Sometimes I try to conceal that I am an anglophile for coolness purposes. Mostly I don't. Ever since Prince Charles and Diana married when I was a TEN YEAR OLD GIRL and about to move to England for awhile, I have been a goner. When Diana came along I dropped all previous girl crushes and was all, Laura Ingalls WHO? I thought I knew the culture, you know? I lecture my friends about how to prepare tea correctly and I read the BBC news and I am a proud alum of a primary school where I wore a school uniform (!). As a visiting college student I stopped wearing windbreakers so I could blend in and went for curries and learned about toasties and EVERYTHING. And seriously, history, rain, a monarchy, chocolate, and a national health care system? What else could one possibly want? I pretty much thought that I was really, basically, a British person trapped in an American body.
On my Netflix, I almost exclusively rent British television series. And when I say "almost exclusively" I mean "exclusively." I have gone a little nuts with it lately, especially since Bubba has woken up several nights in a row and listening to British television seems to soothe him back to sleep and make my own sleep deprivation a little more bearable (does this make me a bad mother?)
But I am here today to tell you that there is more to British culture than I ever knew. It slowly dawned on me after the umpteenth mystery show where someone visiting someone else in hospital ("in hospital" --see how culturally savvy I am?) brings grapes along. The first time I was all, oh, that detective brought grapes to his deputy who took a bullet for him, that was nice. The next time I was all, are they grapes in that bag the detective's secretary is bringing him? Then, THEN, when the lady who has been concealing her advanced lung cancer from everyone and collapses in the taxi and the detective goes to visit her and she says, where's my grapes, I started to wonder if there was a THEME going on here. If indeed I had stumbled upon a CUSTOM. Then when the mean and therefore dispensable detective who has been mauled by a crazed townsperson signals his return to life by asking his visiting co-detectives, why are you eating my grapes, I knew it was time for action.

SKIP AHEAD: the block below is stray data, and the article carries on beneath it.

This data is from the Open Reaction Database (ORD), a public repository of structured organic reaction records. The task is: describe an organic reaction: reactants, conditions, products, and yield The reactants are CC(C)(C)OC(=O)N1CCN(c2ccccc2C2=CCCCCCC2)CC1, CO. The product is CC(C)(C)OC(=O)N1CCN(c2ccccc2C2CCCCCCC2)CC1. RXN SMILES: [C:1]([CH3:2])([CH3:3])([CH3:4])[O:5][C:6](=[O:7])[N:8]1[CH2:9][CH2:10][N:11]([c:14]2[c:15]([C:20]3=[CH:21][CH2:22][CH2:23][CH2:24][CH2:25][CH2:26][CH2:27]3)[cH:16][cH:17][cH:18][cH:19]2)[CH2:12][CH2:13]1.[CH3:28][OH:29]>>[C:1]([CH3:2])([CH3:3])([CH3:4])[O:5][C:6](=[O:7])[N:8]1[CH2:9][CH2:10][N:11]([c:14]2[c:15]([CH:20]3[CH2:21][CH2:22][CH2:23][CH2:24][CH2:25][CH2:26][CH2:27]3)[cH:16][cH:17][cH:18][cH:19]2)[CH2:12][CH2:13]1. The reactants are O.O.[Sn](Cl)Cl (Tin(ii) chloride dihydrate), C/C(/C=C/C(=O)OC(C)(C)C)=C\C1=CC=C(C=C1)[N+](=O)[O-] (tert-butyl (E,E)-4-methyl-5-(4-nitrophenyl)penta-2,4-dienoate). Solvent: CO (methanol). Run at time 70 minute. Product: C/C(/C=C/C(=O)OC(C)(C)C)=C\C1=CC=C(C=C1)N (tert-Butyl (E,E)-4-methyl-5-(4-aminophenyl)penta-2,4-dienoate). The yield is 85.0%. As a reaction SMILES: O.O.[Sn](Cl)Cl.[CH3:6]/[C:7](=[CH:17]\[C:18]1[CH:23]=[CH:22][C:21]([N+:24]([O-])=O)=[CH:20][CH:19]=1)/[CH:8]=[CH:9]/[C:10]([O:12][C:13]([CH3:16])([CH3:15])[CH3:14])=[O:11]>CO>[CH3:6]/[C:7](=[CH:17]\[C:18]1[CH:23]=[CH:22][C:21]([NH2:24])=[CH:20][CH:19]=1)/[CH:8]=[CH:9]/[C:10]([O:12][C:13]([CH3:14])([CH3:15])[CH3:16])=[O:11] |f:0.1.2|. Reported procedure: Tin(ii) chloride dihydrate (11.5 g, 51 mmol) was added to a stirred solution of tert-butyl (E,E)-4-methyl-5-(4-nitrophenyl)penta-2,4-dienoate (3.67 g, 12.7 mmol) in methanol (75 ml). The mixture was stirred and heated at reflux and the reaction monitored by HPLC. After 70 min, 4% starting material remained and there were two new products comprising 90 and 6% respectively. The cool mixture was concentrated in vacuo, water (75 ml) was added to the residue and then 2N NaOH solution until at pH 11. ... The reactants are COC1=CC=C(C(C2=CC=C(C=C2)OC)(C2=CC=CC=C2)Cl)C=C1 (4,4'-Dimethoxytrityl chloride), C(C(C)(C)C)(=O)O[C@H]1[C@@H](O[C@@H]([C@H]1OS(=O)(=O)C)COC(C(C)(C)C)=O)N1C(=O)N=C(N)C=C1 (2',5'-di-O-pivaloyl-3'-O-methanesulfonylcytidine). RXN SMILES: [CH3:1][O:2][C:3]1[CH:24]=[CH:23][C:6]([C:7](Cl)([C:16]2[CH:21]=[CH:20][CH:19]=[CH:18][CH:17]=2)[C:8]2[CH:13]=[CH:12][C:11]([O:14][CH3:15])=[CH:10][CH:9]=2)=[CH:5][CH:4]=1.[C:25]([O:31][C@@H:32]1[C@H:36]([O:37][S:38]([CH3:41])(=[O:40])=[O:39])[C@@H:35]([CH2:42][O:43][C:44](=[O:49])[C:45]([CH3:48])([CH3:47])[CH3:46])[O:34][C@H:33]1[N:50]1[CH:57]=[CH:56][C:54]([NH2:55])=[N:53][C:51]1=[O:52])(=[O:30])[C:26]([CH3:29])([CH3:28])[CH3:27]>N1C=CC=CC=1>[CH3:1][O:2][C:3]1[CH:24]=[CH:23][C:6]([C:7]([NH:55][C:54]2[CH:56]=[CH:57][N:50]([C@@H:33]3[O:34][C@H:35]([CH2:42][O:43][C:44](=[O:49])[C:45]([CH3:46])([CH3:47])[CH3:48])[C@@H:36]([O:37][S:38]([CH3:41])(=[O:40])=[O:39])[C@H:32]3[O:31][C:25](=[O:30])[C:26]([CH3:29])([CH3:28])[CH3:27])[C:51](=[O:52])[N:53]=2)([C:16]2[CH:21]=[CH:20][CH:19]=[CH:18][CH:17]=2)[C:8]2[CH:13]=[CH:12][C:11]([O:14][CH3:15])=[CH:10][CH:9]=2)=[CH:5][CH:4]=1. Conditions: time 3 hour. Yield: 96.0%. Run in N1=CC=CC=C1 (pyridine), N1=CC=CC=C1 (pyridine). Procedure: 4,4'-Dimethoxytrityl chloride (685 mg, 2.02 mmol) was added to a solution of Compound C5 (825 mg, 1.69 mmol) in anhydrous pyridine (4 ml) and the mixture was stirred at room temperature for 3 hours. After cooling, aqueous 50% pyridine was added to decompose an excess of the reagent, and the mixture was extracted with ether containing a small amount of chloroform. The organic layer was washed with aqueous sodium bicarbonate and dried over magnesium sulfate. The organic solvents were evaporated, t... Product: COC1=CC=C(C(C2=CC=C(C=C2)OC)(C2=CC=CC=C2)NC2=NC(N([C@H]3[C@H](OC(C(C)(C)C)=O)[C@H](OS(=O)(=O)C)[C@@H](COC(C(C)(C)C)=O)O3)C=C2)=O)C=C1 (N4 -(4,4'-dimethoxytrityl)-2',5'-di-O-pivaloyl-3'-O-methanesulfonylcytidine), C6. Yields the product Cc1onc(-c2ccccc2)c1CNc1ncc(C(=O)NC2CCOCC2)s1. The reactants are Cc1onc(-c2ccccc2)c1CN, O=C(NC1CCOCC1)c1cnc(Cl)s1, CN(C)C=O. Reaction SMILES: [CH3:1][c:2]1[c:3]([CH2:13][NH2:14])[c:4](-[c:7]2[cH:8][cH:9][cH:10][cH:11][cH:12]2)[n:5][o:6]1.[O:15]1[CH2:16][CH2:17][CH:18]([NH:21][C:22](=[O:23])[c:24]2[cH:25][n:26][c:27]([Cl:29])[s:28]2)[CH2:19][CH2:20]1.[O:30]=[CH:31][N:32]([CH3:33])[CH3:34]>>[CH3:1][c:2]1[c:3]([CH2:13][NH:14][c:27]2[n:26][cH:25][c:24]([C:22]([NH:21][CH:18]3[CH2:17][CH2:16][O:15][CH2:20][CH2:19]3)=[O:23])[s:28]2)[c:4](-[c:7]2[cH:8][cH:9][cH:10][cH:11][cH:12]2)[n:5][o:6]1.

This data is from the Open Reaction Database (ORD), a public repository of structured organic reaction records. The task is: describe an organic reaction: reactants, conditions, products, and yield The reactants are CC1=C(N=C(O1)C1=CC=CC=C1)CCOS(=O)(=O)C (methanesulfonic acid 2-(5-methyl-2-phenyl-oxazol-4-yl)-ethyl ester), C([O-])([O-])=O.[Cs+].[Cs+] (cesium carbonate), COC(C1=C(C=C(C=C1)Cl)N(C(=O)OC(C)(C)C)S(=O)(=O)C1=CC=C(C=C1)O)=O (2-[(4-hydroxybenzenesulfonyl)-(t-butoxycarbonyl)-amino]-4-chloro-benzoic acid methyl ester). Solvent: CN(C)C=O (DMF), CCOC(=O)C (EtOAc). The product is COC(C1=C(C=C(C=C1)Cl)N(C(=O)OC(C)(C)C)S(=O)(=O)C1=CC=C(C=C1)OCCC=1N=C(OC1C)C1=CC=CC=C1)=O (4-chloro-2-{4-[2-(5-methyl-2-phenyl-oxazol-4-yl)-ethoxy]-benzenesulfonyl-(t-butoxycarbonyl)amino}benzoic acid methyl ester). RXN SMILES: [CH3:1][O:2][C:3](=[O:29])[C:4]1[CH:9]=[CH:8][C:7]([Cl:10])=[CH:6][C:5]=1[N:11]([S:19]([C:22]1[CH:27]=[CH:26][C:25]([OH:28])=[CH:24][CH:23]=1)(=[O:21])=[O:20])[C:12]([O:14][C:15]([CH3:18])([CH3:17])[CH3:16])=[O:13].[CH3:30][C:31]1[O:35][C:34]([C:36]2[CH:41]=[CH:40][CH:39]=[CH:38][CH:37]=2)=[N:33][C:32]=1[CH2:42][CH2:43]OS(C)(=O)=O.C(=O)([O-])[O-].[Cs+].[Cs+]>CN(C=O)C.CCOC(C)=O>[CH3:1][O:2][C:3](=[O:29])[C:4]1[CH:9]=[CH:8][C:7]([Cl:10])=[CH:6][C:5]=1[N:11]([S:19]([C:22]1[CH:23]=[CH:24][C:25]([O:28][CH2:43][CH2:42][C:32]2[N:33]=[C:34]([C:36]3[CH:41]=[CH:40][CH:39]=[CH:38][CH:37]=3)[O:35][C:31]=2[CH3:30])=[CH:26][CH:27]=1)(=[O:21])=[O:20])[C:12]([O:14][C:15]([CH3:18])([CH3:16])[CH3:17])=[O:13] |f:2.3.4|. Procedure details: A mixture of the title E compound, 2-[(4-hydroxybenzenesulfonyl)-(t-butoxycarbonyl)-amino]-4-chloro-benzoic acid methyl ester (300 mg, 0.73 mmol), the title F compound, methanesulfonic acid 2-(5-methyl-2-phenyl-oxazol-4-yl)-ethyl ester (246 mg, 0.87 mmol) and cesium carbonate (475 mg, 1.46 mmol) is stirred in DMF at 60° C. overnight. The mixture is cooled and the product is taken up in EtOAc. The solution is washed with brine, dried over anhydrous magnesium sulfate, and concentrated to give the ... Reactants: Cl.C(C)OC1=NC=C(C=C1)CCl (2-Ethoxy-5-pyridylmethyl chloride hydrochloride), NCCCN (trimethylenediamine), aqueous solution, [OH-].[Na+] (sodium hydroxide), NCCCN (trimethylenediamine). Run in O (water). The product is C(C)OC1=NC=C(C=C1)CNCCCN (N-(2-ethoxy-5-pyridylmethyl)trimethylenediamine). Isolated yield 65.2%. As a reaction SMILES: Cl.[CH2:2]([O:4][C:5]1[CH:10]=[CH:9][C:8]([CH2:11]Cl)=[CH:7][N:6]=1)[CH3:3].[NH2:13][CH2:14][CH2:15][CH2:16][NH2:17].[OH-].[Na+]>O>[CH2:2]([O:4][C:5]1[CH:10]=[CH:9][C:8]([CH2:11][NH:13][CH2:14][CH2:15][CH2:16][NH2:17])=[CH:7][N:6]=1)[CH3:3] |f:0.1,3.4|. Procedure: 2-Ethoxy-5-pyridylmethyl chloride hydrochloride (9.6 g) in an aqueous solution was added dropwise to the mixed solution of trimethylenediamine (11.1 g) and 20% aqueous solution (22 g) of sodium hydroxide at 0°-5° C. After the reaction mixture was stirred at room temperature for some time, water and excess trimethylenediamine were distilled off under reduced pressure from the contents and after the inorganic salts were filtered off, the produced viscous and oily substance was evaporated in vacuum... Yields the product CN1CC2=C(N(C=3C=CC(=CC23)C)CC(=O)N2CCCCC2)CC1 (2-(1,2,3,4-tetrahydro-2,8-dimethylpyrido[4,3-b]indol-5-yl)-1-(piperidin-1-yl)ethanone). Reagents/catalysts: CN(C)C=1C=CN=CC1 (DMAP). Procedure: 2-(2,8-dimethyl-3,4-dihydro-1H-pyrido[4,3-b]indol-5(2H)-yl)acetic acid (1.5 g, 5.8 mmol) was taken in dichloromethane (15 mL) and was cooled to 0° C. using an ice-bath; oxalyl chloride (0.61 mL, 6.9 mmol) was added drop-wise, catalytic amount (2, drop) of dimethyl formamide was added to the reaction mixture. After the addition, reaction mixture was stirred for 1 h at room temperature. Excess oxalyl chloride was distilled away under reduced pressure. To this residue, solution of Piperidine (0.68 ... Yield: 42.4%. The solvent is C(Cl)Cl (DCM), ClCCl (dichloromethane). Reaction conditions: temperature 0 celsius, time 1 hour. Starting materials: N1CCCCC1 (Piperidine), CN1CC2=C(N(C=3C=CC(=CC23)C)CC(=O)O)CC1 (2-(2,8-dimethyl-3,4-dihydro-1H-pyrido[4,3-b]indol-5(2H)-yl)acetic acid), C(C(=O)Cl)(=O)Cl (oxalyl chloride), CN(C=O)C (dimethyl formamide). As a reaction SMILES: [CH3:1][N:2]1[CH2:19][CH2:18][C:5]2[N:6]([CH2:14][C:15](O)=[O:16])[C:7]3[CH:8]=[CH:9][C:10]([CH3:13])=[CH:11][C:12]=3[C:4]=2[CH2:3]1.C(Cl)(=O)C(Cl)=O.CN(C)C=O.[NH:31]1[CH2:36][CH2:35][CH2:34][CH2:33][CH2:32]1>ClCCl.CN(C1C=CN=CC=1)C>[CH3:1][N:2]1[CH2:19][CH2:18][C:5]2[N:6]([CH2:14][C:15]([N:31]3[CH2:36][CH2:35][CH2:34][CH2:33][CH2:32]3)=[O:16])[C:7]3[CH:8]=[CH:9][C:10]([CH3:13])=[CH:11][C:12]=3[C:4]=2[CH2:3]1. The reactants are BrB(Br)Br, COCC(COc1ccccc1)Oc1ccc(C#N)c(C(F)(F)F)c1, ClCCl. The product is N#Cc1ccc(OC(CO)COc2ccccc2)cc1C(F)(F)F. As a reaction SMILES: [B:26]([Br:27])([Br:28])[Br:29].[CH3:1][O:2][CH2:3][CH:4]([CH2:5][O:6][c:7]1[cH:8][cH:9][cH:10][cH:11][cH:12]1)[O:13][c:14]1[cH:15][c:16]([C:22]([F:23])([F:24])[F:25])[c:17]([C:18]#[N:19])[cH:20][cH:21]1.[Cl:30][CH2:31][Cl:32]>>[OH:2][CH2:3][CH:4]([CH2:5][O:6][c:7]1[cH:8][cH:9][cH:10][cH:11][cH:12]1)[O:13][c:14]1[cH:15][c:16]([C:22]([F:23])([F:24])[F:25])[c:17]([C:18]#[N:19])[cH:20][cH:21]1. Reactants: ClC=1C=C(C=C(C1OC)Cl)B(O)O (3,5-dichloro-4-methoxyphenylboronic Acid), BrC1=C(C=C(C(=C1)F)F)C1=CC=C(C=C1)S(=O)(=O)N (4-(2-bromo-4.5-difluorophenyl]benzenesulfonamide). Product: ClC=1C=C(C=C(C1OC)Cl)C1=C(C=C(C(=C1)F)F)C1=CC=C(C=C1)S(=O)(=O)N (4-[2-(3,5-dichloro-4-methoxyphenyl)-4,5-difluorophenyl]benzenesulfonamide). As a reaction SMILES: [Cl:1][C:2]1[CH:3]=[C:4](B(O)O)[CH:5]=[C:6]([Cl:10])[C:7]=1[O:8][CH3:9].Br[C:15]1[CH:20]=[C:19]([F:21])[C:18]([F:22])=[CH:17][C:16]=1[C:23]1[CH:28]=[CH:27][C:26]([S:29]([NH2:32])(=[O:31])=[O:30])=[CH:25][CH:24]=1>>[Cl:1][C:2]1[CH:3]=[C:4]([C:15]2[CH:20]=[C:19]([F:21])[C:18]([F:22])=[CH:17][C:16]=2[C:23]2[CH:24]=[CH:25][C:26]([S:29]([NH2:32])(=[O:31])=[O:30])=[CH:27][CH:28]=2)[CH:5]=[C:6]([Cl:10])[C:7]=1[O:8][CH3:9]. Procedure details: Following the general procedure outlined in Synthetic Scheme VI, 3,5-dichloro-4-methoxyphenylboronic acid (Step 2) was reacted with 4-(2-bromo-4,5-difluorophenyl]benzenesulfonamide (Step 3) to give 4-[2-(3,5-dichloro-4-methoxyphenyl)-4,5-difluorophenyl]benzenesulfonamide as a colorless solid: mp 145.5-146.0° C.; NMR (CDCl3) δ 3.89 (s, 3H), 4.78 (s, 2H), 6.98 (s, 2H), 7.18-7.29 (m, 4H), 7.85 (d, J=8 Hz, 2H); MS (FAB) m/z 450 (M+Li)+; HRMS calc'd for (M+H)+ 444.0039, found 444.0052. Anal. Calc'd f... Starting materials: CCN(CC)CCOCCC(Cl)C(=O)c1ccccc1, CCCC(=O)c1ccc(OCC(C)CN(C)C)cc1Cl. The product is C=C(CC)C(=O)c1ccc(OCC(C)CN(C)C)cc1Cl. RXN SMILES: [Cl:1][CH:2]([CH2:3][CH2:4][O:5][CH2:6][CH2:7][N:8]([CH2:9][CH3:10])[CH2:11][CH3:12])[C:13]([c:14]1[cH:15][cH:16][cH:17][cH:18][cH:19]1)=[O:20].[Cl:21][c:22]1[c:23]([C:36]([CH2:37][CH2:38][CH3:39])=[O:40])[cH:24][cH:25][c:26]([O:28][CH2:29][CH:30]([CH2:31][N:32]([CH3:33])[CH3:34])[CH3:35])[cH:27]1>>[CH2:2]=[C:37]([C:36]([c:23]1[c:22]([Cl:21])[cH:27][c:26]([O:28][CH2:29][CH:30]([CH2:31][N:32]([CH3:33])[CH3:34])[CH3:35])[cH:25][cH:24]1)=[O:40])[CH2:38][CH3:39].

So being of a sharp scientific mind (oh that? that's just Jeff howling with laughter in the next room) I figured I better take this one to the people. So I checked with both my friend Google and my British friend Rachel and have confirmed that yes, bringing grapes to someone in hospital is indeed a tradition. Aren't I clever? It only took seventeen or so cultural references, but I got it. I'm one step closer to peeling back the cultural layers of the onion of my spiritual home, to being really at the heart of things.
Just passing along the knowledge as I get it. I consider it my duty.